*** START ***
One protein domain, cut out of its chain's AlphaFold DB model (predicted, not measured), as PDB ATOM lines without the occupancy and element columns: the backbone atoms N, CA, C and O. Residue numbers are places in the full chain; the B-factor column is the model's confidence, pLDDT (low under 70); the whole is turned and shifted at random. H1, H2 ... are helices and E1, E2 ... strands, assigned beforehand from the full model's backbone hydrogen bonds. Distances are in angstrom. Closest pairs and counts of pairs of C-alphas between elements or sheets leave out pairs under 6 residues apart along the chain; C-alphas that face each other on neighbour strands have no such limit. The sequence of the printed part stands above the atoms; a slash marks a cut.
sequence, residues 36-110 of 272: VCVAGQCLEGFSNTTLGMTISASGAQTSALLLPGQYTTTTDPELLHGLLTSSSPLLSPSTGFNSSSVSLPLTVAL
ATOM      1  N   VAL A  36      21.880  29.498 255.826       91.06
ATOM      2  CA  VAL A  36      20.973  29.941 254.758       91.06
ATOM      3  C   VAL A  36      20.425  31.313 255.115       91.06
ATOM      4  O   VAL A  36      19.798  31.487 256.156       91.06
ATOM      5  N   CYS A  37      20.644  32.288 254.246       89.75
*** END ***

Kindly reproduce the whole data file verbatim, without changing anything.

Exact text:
One protein domain, cut out of its chain's AlphaFold DB model (predicted, not measured), as PDB ATOM lines without the occupancy and element columns: the backbone atoms N, CA, C and O. Residue numbers are places in the full chain; the B-factor column is the model's confidence, pLDDT (low under 70); the whole is turned and shifted at random. H1, H2 ... are helices and E1, E2 ... strands, assigned beforehand from the full model's backbone hydrogen bonds. Distances are in angstrom. Closest pairs and counts of pairs of C-alphas between elements or sheets leave out pairs under 6 residues apart along the chain; C-alphas that face each other on neighbour strands have no such limit. The sequence of the printed part stands above the atoms; a slash marks a cut.
sequence, residues 36-110 of 272: VCVAGQCLEGFSNTTLGMTISASGAQTSALLLPGQYTTTTDPELLHGLLTSSSPLLSPSTGFNSSSVSLPLTVAL
ATOM      1  N   VAL A  36      21.880  29.498 255.826       91.06
ATOM      2  CA  VAL A  36      20.973  29.941 254.758       91.06
ATOM      3  C   VAL A  36      20.425  31.313 255.115       91.06
ATOM      4  O   VAL A  36      19.798  31.487 256.156       91.06
ATOM      5  N   CYS A  37      20.644  32.288 254.246       89.75